As a general rule, once the plant goes to seed, the leaves are not so good to eat (just as you would not eat the leaves of lettuce after it has bolted). The young leaves are good as a salad green, but I prefer to cook my lamb’s quarter because, like spinach, it contains oxalic acid, which inhibits the absorption of calcium.

When you cook lamb’s quarter or spinach, the oxalic acid breaks down and you are able to absorb all of that calcium that the plant contains (especially if you add a little vinegar or lemon juice to the dish). While there are not any references to lamb’s quarter being used medicinally, its superior nutrition content places it high on my list of superfoods. Good nutrition is our best medicine.

Violet. April is the best time of year to gather violet leaves and flowers. Did you know that the purple flowers that we often notice on violets are not their true flowers? That is, they are not reproductive. The “real” flowers are very inconspicuous and appear in autumn.

Violet is another very nutritious weed, high in ascorbic acid (Vitamin C), Vitamin A, rutin and iron. Both the leaves and flowers are edible. The leaves are best eaten in the spring when they are tender and can be added to salads, pestos, stir-fries, honeys or vinegars.

The flowers and leaves are both used for treating coughs and upper respiratory catarrh, a disorder of inflammation of the mucous membranes in one of the airways or cavities of the body.

A violet-infused honey is a lovely-tasting and easy-to-make remedy for this purpose. You can make a tea with the leaves or flowers, which can also function as a gargle for mouth and throat infections. Violet has been studied as an anti-cancer herb with impressive results, especially with skin cancer and breast cancer. It works on the lymphatic system to “purify” the blood and is traditionally taken as a spring tonic for this purpose.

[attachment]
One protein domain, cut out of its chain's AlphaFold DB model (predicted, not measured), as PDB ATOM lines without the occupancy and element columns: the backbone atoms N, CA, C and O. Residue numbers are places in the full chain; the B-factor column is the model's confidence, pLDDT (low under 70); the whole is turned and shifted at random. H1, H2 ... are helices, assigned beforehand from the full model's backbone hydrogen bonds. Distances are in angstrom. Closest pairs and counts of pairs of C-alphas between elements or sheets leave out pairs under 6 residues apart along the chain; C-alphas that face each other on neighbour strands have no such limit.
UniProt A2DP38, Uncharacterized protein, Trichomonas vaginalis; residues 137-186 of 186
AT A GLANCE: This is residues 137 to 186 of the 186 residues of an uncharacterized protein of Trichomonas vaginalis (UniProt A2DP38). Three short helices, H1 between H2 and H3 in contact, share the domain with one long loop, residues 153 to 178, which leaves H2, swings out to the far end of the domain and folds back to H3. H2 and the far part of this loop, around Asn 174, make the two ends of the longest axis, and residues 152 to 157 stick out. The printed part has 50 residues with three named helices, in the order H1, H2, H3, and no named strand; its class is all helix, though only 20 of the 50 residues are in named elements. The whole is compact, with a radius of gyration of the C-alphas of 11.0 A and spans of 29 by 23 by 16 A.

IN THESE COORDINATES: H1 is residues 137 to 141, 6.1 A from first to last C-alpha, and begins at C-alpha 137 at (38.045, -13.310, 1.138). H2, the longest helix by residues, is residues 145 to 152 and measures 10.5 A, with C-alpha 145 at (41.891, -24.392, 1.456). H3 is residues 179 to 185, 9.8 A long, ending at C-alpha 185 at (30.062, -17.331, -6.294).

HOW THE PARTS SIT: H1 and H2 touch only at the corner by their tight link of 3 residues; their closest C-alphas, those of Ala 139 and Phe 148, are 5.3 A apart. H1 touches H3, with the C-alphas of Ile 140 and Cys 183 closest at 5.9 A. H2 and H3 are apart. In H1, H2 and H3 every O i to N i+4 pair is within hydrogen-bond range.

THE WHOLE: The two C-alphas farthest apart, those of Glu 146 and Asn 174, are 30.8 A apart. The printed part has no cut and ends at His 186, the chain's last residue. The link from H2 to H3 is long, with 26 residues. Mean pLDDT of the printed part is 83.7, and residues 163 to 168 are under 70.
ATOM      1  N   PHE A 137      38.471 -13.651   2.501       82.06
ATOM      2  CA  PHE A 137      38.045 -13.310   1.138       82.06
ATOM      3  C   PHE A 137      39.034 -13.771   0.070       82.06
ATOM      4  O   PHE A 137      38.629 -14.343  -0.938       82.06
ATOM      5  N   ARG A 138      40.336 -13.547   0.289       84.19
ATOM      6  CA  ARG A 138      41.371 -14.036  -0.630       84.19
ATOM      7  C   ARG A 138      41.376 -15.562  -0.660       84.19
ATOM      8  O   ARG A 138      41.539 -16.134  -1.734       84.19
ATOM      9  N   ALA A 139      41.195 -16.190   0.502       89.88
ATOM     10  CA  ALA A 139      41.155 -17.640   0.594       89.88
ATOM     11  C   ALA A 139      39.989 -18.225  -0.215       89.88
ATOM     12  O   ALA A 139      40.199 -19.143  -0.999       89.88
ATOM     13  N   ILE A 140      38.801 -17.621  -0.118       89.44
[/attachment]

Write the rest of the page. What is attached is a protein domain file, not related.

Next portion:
And externally, violet leaf can be added to salves or used as a poultice to treat a wide variety of skin conditions including wounds, abscesses, sores and burns.

Violet

. April is the best time of year to gather violet leaves and flowers. Did you know that the purple flowers that we often notice on violets are not their true flowers? That is, they are not reproductive. The “real” flowers are very inconspicuous and appear in autumn.

Violet is another very nutritious weed, high in ascorbic acid (Vitamin C), Vitamin A, rutin and iron. Both the leaves and flowers are edible. The leaves are best eaten in the spring when they are tender and can be added to salads, pestos, stir-fries, honeys or vinegars.

The flowers and leaves are both used for treating coughs and upper respiratory catarrh, a disorder of inflammation of the mucous membranes in one of the airways or cavities of the body.

A violet-infused honey is a lovely-tasting and easy-to-make remedy for this purpose. You can make a tea with the leaves or flowers, which can also function as a gargle for mouth and throat infections. Violet has been studied as an anti-cancer herb with impressive results, especially with skin cancer and breast cancer. It works on the lymphatic system to “purify” the blood and is traditionally taken as a spring tonic for this purpose.